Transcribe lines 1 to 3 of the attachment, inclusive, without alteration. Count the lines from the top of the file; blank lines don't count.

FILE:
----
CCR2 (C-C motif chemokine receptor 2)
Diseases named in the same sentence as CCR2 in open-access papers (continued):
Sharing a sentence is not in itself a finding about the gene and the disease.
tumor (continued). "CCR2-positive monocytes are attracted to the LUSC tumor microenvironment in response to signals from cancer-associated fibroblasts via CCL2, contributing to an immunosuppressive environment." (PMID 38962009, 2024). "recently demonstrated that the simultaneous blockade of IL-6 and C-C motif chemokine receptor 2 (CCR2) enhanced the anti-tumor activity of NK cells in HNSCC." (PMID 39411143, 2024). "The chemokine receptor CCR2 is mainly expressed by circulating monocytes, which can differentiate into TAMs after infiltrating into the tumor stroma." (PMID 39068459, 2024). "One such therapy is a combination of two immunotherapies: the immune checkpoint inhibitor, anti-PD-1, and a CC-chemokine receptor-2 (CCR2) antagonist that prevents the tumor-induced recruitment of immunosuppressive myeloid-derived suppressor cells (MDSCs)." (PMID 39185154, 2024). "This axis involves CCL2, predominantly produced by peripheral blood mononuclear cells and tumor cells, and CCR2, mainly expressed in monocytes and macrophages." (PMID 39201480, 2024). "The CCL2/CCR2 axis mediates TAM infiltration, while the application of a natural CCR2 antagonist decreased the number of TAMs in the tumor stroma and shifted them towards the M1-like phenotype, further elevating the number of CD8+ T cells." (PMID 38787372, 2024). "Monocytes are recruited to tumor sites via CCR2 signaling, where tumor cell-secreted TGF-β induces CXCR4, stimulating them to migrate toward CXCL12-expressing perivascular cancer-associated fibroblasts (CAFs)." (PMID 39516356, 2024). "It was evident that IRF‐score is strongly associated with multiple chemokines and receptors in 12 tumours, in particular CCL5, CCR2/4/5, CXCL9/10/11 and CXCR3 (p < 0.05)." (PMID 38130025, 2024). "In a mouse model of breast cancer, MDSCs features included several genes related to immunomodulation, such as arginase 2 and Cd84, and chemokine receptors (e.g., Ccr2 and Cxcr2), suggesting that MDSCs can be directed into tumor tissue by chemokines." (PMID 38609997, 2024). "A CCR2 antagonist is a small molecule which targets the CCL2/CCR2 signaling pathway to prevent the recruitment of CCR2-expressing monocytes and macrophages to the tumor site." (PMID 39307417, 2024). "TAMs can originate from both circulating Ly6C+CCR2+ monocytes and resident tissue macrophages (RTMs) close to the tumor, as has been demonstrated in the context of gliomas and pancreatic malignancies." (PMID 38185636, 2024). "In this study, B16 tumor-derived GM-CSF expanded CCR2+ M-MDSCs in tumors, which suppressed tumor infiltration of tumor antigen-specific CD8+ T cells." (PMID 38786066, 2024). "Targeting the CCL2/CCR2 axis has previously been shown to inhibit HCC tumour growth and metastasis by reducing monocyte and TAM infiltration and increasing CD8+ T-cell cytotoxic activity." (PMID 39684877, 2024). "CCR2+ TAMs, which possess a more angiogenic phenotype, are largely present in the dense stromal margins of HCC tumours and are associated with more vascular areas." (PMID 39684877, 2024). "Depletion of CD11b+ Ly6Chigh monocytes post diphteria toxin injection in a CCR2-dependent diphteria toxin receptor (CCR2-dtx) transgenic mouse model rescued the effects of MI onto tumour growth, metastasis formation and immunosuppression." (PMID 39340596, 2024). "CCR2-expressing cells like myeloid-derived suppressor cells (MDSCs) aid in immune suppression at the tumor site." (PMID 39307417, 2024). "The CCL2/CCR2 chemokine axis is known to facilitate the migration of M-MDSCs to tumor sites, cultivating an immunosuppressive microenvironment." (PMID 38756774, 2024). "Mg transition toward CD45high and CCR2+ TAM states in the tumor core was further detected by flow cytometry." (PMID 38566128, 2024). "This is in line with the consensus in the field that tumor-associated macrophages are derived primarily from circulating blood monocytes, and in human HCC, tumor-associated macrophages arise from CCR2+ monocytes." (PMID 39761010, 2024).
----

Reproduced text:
CCR2 (C-C motif chemokine receptor 2)
Diseases named in the same sentence as CCR2 in open-access papers (continued):
Sharing a sentence is not in itself a finding about the gene and the disease.